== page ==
Society is what is changing, not morality, or maybe better stated, not the BSA's position on what is moral. 40 years ago, it wans't necesary for the BSA to make a formal proclamation as to whether homosexuality was moral or not. Society said it was immoral. Now, with society changing, the BSA felt it was appropriate to make public their stance on the morality of this issue (that's my take on what has happened). And their stance was formulated by the major owners of the program, the chartering organizations. Many of the chartering organizations represented continue to hold the traditional (or conservative, if you prefer) beleive that homosexuality is immoral. Hence, the BSA's position on this matter.


Right now, society still believes murder to be wrong. If, many years from now, societal shifts cause us to be more accepting of murder and murderers, I'm betting that the BSA would make public its stance on murder and declare it immoral and make those who are murderers give up their membership. It's not that they allow murderers now. The response then would be to make certain society knows that the BSA's values are remaining constant in the face of changing societal norms.


I don't mean to belittle this issue, it is important. But I have to tell you I appreciate the discussion in that it sharpens my sense of debate and logic. As someone has said, some of us are on one side, some on the other, and neither of these two groups are likely to change their minds. But it is valuable to me to have to think logically about something important.



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I am sorry if I offended you with my last post, my attempt there was to show that I accepted your position and in that I must have failed. So here it goes again.


If I understand you correctly, your position is that the BSA has the right to exclude homosexuals if they want to, but you personally believe that they should include them. If also understand you correctly, you also have not given up on trying to convince the BSA to change their policy thru debate. I also understand that you do not support any of the strong arm tactics that are used by other groups to get the BSA to change their policy, such as that I listed in my previous post. If these statements are correct then I have no problem with you personally and your position on this issue, or any one that thinks like you do.


I also do not have a problem with the legal cases brought by Merlyn_LeRoy and others like him when they believe that the BSA steps over the lines set by the courts of this country.


What I have a problem with is the attitude in this country, mainly the liberal side but also on the right, that says because you disagree with our group and we could not get you to change your opinion by debate we will destroy you. Again littlebillie I do not see you in this group on this issue based on what I know.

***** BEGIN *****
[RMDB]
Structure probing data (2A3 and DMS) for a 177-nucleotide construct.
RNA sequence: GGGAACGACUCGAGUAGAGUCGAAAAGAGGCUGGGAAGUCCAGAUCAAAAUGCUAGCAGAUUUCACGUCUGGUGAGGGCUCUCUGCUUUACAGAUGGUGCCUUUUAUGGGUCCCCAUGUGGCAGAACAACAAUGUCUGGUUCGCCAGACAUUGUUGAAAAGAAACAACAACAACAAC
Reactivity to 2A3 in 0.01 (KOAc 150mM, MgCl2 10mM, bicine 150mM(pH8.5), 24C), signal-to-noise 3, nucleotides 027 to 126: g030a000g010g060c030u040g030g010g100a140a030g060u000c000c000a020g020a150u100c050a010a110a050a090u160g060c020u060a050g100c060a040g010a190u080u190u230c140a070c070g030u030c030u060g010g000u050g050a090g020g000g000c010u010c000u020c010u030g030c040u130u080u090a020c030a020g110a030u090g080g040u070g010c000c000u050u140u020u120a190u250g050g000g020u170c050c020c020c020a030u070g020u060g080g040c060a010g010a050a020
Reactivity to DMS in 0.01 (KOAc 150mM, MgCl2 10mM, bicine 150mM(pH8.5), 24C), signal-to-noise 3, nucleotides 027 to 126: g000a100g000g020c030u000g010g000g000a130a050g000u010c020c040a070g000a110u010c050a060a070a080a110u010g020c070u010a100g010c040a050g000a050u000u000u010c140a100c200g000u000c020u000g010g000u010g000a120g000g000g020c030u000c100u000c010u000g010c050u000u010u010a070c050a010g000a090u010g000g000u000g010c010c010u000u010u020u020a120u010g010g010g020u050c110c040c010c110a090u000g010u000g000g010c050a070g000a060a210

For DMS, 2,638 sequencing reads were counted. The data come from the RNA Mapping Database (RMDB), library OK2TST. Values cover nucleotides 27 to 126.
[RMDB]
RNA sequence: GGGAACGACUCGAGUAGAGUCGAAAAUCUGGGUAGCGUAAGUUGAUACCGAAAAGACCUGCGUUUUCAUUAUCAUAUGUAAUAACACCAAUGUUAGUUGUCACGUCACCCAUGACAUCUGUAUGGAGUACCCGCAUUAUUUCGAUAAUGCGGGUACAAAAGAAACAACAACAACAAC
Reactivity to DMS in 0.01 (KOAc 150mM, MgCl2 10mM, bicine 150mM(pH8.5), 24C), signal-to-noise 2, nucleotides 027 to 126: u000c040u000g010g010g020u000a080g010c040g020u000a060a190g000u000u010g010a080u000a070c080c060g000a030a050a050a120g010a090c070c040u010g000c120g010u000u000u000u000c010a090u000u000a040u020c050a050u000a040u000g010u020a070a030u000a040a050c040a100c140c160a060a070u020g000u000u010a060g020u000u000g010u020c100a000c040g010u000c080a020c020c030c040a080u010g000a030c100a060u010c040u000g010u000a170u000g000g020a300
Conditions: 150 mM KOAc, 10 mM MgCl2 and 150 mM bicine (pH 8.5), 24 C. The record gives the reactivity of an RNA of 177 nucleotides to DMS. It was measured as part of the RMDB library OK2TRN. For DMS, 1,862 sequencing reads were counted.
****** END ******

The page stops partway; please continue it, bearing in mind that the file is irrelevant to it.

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Upon returning from the National Conference, the professionals from our council reported that the news in Philadelphia was a total surprise to everyone.


National leaders had no indication the statement would be released.


Conversations with the Cradle of Liberty Council professionals revealed that they were equally surprised. Volunteer Scouters from the council in attendance were also unaware of the policy.


According to the Scouters from our council, a second article was printed the next day countering the reported position. I have not been able to find any such article. Does anyone out there in Philly have any additional information?


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I appreciate your clarifications, and thank you for taking the time to make them. it's kind of awkward here in the middle - I guess it'd be a good idea for me to periodically restate that a) I think Scouting is great and b) I want to see it open to mare kids than available to fewer...



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Language is a funny thing isn't it. What you call conjecture we call a GOTA (Grabbed Outta Thin Air) or a WAG (Wild A-- Guess).


I am dismayed you would even present such baseless information as though it was relevent. Here is an actual survey that was done that you might enjoy, the headline is 3 out of 4 Americans Support the Boy Scouts. In it you will see that 36% surveyed actually thought more of the BSA after hearing of its membership requirements.




(you may need to copy this and past it in the adress line of your browseer for it to work.)


My stand on this issue is not whether the BSA membership policies are is right or wrong, but that the BSA has the sole authority to determine it's membership. I do not volunteer my time to promote or deter any particular sexual preference. I teach leadership and decision making through scout methods, and I respect the rules of any community I choose to be a part of.


To paraphrase that great American Groucho Marx 'I refuse to belong to a club that won't have me as a member'. I was once a member or a national organization for 30 minutes, until I found out that African Americans were not allowed membership. I quit on the spot and campaigned loudly against them. The have since changed their rules. But I had the honesty to quit first. I felt that belonging to an organization whose rules I could not accept would be the apex of hypocracy. I felt that continuing as a member in that organization would not reflect the values I learned in scouting. In my opinion it would not have been loyal, it was not obedient and it most certainly was not brave.


It would be like sitting in someone elses home while you told them how ugly you thought their house was. Then going and telling your friends who aren't invited in that "Sure I choose to spend all my time there, but I don't like it and I tell them so."


The Homeowner has the legal and moral right to say "You don't like my house that's fine...leave. I can choose who I invite to stay." "You don't have to like what I do, but I dont have to let you in."


Volunteers (and even professionals) are the guests in the house of scouting. The Home owners are the representatives of the chartered organizations and scout program that form the national executive committee.


Bob White